1. Explain what it means when we say a substance is magnetic.
It means that the substance has a lot of electrons that are creating magnetic fields.
2. Discuss the relationship between electric and magnetic fields.
An electromagnetic wave generates both, electric and magnetic fields. A magnetic field can be induced by a wire conducting an electric current and a electric field can be induced in a coiled piece of copper wire if a magnet is moved through the center of the coiled wire.
3. Before you begin your lab, you need to form a hypothesis that reflects which material, voltage, and number of winds you think will produce the strongest electromagnet. Record your hypothesis as an if then statement.
I think the material that will produce the strongest electromagnet will be copper because it is a very good conductor, the voltage that will produce the strongest electromagnet will be 100 volt because it will have a lot of power and the number of winds that will produce the strongest electromagnet will be 100 because I think if there is more of the material it will have more power.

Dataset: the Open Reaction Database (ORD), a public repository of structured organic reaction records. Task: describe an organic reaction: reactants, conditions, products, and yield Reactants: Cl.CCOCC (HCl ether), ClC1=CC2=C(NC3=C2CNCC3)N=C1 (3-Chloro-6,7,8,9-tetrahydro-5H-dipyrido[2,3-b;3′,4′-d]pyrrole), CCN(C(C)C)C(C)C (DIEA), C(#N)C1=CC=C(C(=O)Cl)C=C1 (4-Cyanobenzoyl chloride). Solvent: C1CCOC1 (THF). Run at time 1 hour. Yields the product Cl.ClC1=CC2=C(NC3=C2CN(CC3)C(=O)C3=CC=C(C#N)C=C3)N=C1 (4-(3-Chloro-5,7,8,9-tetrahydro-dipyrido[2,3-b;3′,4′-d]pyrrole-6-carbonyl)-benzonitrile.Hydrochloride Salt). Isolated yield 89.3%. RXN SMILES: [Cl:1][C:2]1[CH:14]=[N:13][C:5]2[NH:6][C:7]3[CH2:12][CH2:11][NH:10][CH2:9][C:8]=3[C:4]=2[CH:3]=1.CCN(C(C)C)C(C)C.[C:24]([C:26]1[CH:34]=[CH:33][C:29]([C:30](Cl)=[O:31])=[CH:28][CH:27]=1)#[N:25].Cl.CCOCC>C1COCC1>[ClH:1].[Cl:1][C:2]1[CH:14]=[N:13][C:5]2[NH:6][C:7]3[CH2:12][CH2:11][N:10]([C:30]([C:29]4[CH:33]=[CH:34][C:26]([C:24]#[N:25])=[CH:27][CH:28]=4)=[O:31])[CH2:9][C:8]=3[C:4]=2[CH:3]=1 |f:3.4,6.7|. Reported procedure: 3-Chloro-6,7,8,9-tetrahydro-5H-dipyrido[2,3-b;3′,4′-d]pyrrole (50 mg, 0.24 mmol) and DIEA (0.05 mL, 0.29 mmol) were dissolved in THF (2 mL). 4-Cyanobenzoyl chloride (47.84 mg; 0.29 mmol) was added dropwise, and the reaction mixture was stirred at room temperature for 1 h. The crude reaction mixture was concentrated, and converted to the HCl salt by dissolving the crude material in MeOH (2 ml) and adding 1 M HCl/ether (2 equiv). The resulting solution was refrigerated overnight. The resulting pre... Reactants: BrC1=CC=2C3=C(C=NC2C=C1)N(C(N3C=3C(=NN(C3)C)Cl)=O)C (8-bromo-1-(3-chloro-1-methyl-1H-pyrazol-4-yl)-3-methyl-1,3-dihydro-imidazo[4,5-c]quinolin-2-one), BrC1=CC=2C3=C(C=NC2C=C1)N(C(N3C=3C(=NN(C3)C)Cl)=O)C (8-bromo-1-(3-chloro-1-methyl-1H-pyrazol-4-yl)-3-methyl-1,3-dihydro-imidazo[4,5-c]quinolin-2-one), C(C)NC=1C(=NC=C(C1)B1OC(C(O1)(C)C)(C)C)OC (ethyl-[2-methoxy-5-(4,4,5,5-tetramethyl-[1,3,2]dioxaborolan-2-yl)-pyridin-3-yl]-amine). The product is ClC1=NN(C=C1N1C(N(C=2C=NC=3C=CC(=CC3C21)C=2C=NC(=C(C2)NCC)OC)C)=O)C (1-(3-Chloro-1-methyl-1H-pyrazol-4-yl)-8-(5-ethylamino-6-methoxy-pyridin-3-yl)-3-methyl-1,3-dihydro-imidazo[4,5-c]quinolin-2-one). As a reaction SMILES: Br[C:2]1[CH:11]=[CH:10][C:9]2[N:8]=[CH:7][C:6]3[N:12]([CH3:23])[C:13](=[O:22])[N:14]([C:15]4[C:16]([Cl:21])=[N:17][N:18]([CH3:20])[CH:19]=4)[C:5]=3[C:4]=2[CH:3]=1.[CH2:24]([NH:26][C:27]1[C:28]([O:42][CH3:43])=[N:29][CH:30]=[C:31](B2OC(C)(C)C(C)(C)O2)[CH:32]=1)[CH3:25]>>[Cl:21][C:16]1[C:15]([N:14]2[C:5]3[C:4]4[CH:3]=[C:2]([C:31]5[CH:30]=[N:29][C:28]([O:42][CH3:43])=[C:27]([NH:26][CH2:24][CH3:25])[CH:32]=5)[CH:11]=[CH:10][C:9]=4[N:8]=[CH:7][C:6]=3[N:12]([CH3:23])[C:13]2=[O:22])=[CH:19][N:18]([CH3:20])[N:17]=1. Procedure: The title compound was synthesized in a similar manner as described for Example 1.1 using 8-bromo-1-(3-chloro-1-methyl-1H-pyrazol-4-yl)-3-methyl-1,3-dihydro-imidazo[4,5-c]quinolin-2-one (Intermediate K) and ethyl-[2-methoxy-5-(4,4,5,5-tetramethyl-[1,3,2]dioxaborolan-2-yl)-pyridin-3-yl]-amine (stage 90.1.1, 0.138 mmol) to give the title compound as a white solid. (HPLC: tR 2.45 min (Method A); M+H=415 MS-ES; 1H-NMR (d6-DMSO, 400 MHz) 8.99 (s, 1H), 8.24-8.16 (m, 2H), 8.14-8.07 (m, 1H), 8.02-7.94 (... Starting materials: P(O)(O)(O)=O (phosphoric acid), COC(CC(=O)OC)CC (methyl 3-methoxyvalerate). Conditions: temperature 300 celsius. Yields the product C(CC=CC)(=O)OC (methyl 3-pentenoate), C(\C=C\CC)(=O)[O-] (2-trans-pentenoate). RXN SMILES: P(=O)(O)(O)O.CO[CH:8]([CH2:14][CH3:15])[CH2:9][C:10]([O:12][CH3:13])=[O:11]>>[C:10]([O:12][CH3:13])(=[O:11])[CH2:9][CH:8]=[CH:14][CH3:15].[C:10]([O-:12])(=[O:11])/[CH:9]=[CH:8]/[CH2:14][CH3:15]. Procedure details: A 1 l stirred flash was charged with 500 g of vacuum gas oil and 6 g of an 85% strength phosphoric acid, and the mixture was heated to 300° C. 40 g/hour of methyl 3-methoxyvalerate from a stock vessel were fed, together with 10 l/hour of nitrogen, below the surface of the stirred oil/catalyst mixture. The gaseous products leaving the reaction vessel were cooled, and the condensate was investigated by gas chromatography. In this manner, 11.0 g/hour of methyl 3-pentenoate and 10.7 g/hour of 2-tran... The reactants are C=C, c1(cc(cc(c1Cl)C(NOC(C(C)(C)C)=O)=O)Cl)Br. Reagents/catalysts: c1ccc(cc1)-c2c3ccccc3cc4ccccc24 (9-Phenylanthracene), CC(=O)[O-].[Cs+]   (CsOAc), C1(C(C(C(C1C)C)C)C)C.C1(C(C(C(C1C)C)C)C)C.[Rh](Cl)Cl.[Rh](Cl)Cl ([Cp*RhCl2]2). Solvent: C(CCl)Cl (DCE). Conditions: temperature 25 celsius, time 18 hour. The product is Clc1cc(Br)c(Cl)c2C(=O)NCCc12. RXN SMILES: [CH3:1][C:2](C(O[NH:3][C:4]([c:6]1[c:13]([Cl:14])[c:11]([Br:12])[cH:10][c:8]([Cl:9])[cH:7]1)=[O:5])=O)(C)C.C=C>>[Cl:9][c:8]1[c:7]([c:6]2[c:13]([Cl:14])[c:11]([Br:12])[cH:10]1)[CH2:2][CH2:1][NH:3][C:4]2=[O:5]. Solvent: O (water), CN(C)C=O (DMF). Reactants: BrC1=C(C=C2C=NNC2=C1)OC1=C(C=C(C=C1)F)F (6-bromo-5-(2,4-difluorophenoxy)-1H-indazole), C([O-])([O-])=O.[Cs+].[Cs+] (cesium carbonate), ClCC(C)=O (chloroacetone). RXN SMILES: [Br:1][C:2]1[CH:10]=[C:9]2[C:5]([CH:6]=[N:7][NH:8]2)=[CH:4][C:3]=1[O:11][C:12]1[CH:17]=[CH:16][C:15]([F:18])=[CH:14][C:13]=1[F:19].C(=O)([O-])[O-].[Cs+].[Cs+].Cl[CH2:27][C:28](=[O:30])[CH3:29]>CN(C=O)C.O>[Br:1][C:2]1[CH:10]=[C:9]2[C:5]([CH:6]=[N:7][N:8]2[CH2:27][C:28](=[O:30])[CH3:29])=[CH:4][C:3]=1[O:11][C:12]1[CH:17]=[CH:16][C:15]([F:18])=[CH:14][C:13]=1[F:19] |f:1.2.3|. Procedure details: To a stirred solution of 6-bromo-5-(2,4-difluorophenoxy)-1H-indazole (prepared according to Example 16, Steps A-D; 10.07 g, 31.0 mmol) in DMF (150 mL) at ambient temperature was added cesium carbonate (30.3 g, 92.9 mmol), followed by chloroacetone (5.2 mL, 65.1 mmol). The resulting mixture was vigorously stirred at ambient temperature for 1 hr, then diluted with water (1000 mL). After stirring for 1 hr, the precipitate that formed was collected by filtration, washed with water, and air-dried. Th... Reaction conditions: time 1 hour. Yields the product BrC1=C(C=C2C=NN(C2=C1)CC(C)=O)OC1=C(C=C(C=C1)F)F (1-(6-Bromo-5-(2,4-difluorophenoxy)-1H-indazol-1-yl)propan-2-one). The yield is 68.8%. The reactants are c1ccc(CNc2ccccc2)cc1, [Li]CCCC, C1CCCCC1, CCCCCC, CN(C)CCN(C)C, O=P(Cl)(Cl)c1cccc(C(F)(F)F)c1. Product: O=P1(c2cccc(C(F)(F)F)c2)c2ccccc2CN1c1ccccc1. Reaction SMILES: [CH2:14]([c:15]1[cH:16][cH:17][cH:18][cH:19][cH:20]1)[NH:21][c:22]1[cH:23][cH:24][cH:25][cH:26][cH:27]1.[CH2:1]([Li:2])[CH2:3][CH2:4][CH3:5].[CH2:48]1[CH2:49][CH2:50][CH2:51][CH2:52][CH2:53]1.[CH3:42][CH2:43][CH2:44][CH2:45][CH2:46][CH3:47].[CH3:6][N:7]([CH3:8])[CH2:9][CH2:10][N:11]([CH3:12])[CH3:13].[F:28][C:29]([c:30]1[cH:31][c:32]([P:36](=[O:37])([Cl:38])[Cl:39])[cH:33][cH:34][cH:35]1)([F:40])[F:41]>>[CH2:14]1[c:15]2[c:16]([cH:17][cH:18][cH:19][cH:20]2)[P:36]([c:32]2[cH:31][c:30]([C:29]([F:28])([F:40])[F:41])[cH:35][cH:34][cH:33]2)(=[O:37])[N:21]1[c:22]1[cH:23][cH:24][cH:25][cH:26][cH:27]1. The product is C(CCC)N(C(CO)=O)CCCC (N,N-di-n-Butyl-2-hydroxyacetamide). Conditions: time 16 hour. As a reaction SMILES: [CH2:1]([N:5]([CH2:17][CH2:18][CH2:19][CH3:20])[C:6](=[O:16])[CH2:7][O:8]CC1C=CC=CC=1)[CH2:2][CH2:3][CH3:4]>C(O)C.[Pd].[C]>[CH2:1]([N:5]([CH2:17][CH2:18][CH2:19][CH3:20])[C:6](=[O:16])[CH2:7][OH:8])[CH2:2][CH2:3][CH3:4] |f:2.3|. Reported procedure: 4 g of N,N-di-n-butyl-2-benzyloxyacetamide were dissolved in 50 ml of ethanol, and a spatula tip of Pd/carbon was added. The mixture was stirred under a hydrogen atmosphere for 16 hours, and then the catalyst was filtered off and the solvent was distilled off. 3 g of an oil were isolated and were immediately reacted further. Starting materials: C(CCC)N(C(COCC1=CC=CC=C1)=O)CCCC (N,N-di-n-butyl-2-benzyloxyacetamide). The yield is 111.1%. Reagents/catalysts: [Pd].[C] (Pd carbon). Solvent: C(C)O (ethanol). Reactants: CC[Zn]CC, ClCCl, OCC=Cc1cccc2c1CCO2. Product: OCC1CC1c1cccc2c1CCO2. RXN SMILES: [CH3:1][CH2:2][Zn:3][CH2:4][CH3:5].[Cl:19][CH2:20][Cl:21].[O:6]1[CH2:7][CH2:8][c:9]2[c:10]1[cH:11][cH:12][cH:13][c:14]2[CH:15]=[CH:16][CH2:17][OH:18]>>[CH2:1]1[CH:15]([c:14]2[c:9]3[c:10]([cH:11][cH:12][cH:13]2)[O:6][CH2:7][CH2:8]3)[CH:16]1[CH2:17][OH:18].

4. Record your data for each trial.
I attached the photo of the chart.
1. 5. Review your data. Did your experiment prove or disprove your hypothesis? Explain your answer.
The experiment proved my hypothesis, because when I tried to do the experiment with different materials than copper and different voltages than 100 and different number of winds than 100, the result would always be less paperclips.
2. 6. What role does voltage play in the formation or use of an electromagnet? 3. The voltage plays and important role because it is the power that the electromagnet needs to be able to work, the more power the more work, so the electromagnet would work better with a lot of voltage.
1. 7. If you were able to keep the electromagnet that you created in your laboratory activity, what would be two possible uses for the electromagnet? 2. The possible uses for the electromagnet